Tom: Do you think of the result as embodying a philosophy of work?
Shannon: Yeah, sort of. There's no competing with folks like Barbara Ehrenreich on the academic analysis of work generally, but little has been written on the work of academics - the job I have now: what that work is like, and how we college teachers have come to do the specific work we do. And this has hurt the academy.
People look at my current job and say, "Wow, must be nice. A dozen hours of teaching for three or four days a week, eight months a year? Summers off?" Yet they fail to appreciate the training it takes to become a professor, and the amount of important work that happens outside the classroom - like staring into space and thinking. One of the main points of the book is that being a "professional" anything means never NOT-working. You're a philosopher. You know what I mean. We do philosophy in the express line at the grocery store ("Do 12 cans of cat food count as one item, or 12?").
Tom: Pondering cat food at the grocery store is a form of work unfamiliar to most mortals.
Shannon: Well, it might be nice not to get caught up in such concerns, yet I can't help but think about things like this. Maybe most people don't worry about such matters, but my experience in grocery stores says differently. Just look at piles of stuff in the express lines. Surely, people have thought up different ways of counting.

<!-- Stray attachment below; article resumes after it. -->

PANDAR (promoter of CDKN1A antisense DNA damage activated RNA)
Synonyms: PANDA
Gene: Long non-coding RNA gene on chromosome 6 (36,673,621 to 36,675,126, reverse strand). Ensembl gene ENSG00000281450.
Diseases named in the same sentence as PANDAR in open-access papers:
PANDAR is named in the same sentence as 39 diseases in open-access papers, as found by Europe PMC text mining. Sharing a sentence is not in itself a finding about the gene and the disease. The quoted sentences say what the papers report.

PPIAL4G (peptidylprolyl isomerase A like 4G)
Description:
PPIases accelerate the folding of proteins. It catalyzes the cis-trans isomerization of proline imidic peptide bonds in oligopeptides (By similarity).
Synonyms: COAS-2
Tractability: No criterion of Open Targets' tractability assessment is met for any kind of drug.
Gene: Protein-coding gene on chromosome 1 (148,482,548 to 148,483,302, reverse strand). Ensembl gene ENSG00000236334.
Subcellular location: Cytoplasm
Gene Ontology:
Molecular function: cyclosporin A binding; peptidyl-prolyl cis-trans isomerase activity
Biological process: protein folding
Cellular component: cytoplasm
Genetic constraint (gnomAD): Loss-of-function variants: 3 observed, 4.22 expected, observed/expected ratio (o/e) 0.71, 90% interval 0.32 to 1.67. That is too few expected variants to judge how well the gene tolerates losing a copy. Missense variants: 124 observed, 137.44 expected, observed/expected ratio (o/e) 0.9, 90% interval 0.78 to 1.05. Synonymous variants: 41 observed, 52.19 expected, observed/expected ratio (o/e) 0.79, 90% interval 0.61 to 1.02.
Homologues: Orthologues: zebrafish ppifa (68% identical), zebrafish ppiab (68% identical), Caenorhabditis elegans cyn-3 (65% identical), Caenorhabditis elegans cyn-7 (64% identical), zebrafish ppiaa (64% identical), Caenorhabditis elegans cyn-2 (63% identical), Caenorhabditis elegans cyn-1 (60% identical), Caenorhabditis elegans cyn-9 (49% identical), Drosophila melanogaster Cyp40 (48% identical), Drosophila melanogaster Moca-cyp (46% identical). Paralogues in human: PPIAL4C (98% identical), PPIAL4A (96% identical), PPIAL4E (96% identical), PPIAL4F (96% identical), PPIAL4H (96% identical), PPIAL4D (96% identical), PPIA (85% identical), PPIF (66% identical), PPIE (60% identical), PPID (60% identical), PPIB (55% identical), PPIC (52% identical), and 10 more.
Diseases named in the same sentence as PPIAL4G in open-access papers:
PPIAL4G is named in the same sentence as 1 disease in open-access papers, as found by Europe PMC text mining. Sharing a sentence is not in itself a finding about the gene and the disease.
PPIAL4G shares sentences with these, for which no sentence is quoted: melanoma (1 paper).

I do have to admit I was often philosophizing while buffing floors. When faced with a four-hour buffing job, it helps to listen to political debates on the radio - or, at least, it used to. Politics and buffing: all too often nowadays, it's just bluffing and buffing.
Thinking about the nature of everyday social interactions makes me a better ethics professor, and thinking about politics and buffing might even make me a better citizen as well as philosopher. At bottom, all jobs are social, and all that's social may be in some sense work. It's in understanding the true nature of the jobs we have that we can start to understand the fundamental interdependence of human beings in our society. And that's the ultimate reason I wrote the book - not to buff too fine a gloss on it.
Tom: Thanks, Shannon. And how could I end our time except by saying - Good job!